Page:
An author who has been gaining my interest for quite some time, Clarke is growing in popularity. Her technique of inserting a mystery (usually a character’s disappearance) into an exotic locale, far from the shores of her beloved UK, always makes her works compelling, adding depth and excitement to what might otherwise be a pedestrian narrative. With most of the action set on the island state of Tasmania (my home state), A Single Breath is a story that literally takes your breath away.
In the wild, beautiful, untamed landscape of Wattleboon Island (actually Bruny Island, just south of Hobart), Clarke explores the notion of secrets and betrayal, how a set of precarious circumstances will eventuality bring Eva, Clarke’s embattled heroine, to the brink of tragedy—and sanity. A bright, educated midwife who clearly loves her career, and her life, Eva (like many faithful wives) may have actually underestimated her husband, Jackson, who as the novel opens, has been swept out to sea while fishing off the coast of Dorset.
Married for only ten months, Eva is totally inconsolable. She works hard to try and push away the dark thoughts that pierce at her and make her mind whirl with grief. Though the coastguard calls off the search, Eva remains convinced that her husband is still out there. As her grim days unfold in a thick fog of misery that seems “to burn through her insides and leave her raw,” reason dictates that she will turn to Callie, her best friend, a girl who fills the room with her smile and who will come to play an essential role in the unfolding drama.
Needing to speak to Jackson’s father Dirk and his brother Saul and to finally see the family shack at Wattleboon Island (with her head still filled with clear memories of Jackson’s last moments), Eva decides to travel to Tasmania. She’s positive that she can connect to Dirk and Saul over their shared love and loss. Here in Tasmania, with its rugged landscapes and shadowy colonial past, Eva slips into a parallel world where only she and Jackson existed. Upon arrival in Hobart, she meets up with whiskey-swilling Dirk, who chafes at her presence and refuses to accompany her to Wattleboon or to Saul. Dirk’s truculent attitude and his stunted, booze-soaked world increase the hard knot of anger that wedges deep in the pit of Eva’s stomach.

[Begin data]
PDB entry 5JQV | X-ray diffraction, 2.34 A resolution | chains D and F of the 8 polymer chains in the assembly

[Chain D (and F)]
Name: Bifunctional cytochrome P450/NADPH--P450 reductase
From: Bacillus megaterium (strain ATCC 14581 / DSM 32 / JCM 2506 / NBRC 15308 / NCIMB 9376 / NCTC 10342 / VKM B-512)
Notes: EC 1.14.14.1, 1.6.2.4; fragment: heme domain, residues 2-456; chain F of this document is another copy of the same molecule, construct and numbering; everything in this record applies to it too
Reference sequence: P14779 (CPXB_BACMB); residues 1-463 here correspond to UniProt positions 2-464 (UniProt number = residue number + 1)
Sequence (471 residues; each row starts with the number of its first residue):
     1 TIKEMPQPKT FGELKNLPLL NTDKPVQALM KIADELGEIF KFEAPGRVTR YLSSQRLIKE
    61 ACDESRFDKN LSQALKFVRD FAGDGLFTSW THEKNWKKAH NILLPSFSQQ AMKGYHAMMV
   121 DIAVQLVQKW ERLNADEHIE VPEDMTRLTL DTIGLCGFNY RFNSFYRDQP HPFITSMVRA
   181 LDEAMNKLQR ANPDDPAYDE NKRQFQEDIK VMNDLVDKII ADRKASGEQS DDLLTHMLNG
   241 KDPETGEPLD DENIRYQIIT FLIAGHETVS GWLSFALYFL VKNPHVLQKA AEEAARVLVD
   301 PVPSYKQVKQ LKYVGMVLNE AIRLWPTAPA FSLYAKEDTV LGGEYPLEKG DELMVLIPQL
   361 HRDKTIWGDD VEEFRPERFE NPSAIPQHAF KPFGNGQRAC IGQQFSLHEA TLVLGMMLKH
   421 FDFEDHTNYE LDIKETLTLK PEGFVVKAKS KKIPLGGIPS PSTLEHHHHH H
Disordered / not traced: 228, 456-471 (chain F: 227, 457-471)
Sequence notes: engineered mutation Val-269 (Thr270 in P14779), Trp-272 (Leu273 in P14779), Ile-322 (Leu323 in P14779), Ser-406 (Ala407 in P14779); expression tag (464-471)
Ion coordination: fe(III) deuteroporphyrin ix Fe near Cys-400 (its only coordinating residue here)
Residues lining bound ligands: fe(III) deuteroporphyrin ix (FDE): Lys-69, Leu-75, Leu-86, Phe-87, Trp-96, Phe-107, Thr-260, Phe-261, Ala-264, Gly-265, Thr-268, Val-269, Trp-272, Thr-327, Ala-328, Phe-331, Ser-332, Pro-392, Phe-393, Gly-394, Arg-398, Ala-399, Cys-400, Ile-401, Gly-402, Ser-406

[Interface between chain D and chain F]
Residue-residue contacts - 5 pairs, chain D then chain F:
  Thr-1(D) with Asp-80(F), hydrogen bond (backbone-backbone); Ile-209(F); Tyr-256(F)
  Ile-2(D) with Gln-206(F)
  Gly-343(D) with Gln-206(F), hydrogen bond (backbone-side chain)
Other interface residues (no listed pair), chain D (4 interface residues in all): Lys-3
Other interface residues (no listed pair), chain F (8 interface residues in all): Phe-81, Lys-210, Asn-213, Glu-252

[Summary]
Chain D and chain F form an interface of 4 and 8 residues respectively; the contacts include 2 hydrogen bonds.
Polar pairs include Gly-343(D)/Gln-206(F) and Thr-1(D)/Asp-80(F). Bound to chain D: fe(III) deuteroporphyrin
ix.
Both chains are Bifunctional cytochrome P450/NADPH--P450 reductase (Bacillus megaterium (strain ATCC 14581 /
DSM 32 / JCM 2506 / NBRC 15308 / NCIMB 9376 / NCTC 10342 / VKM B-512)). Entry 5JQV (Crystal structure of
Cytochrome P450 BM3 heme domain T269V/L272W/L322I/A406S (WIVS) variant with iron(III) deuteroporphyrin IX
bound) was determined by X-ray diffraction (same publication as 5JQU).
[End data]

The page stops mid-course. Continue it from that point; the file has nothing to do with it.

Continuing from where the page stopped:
Given enough time to consider her choices, Eva replays Dirk’s words in her mind: “You two should never have gotten married.” Fed up with getting the cold shoulder and with the secrets and lies that shroud so much of Jackson’s past, Eva becomes ever more determined to find Saul. Watching Wattleboon Island finally come into focus, an adventure dangles before Eva like forbidden fruit. Arriving on the island and finally meeting Saul (who like his father doesn’t want to know her), a prickle of uncertainly travels over Eva’s skin, most manifested in Saul’s betrayal of Jackson and Jackson’s voice that reverberates inside her head: “You can’t trust him. He’s a liar.“ Saul, however is Eva’s only fragile link to Jackson, “as if it runs between them like a single fine thread.”
While the plot is predictable and many of the twists, turns, and revelations are telegraphed, in Clarke’s hands, this story is miraculous, fortified by the bourgeoning passions of Eva and an undemonstrative Saul, the blind dishonesty of Jackson, the sabotage of Eva’s marriage, and the instant attraction that first ignited their love affair back in London. Wattleboon Island holds its metaphorical breath over Eva: there’s not a ripple of wind on the water, and the sky that is always blue and cloudless. Ironically it is Callie, flying in from Melbourne, who offers a life buoy of sorts to Eva by giving Saul a chance to step up to the mark of finally being a brother-in-law. It is also Callie who notices that Saul’s hesitance to talk about Jackson harbors much deeper roots than they can see.
Although the striking Tasmanian landscapes really make this novel a standout read, Clarke’s ability to easily convey theme and character truly transforms this tale into an ordeal of tightly wound emotion. Clarke writes in the name of memory, of self-protection and the self-harm the past perhaps affords us. In a story of the past and present, of unresolved issues and of Eva’s night terrors, everything swirls and spins around Eva, a circle of confusion that twists and knots together in one continuous tangle of thought. As the gorgeous bay of Wattleboon tilts behind Eva and the shore’s dark tree line wavers towards her, her relationship with Saul descends into something new, shadowed by the ghost of Jackson, who always seems to be present.
From the secrets of Jeanette who “lives up North” to Eva’s fracturing, sharp memories of Jackson and the origins of a disastrous fire on Wattleboon that sabotaged Dirk’s return, questions about Jackson’s past spin around and around in Eva’s mind like a Ferris wheel. Outdoing herself once again, Clarke reveals how our intricate untruths are woven together, writing of a woman floating adrift in a new world of great beauty and of a brother who comes to her and finally seems to understand her inner, most complicated needs.